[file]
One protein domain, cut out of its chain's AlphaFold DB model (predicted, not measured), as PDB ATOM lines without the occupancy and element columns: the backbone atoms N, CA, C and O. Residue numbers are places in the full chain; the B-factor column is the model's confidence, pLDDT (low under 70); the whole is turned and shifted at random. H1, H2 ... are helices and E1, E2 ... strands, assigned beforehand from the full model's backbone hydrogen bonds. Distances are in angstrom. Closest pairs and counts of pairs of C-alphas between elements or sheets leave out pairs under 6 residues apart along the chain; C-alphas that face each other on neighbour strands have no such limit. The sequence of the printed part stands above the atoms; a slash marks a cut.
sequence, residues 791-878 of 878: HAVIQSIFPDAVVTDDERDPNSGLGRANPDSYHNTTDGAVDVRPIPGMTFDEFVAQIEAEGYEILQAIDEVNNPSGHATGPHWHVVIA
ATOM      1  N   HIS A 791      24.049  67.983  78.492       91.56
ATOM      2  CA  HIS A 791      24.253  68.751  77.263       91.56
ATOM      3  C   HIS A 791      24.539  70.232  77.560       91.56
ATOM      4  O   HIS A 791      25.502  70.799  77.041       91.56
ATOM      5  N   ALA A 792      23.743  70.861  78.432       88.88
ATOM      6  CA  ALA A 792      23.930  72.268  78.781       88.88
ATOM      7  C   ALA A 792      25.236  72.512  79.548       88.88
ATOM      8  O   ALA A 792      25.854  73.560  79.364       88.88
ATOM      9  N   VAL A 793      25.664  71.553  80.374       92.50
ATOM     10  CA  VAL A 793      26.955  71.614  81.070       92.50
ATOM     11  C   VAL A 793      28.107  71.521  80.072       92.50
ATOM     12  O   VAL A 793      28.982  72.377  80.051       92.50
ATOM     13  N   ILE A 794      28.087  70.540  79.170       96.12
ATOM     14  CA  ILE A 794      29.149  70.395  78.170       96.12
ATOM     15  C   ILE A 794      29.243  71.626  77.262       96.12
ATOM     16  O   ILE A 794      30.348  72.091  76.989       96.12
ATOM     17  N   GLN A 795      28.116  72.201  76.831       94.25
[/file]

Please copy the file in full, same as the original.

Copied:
One protein domain, cut out of its chain's AlphaFold DB model (predicted, not measured), as PDB ATOM lines without the occupancy and element columns: the backbone atoms N, CA, C and O. Residue numbers are places in the full chain; the B-factor column is the model's confidence, pLDDT (low under 70); the whole is turned and shifted at random. H1, H2 ... are helices and E1, E2 ... strands, assigned beforehand from the full model's backbone hydrogen bonds. Distances are in angstrom. Closest pairs and counts of pairs of C-alphas between elements or sheets leave out pairs under 6 residues apart along the chain; C-alphas that face each other on neighbour strands have no such limit. The sequence of the printed part stands above the atoms; a slash marks a cut.
sequence, residues 791-878 of 878: HAVIQSIFPDAVVTDDERDPNSGLGRANPDSYHNTTDGAVDVRPIPGMTFDEFVAQIEAEGYEILQAIDEVNNPSGHATGPHWHVVIA
ATOM      1  N   HIS A 791      24.049  67.983  78.492       91.56
ATOM      2  CA  HIS A 791      24.253  68.751  77.263       91.56
ATOM      3  C   HIS A 791      24.539  70.232  77.560       91.56
ATOM      4  O   HIS A 791      25.502  70.799  77.041       91.56
ATOM      5  N   ALA A 792      23.743  70.861  78.432       88.88
ATOM      6  CA  ALA A 792      23.930  72.268  78.781       88.88
ATOM      7  C   ALA A 792      25.236  72.512  79.548       88.88
ATOM      8  O   ALA A 792      25.854  73.560  79.364       88.88
ATOM      9  N   VAL A 793      25.664  71.553  80.374       92.50
ATOM     10  CA  VAL A 793      26.955  71.614  81.070       92.50
ATOM     11  C   VAL A 793      28.107  71.521  80.072       92.50
ATOM     12  O   VAL A 793      28.982  72.377  80.051       92.50
ATOM     13  N   ILE A 794      28.087  70.540  79.170       96.12
ATOM     14  CA  ILE A 794      29.149  70.395  78.170       96.12
ATOM     15  C   ILE A 794      29.243  71.626  77.262       96.12
ATOM     16  O   ILE A 794      30.348  72.091  76.989       96.12
ATOM     17  N   GLN A 795      28.116  72.201  76.831       94.25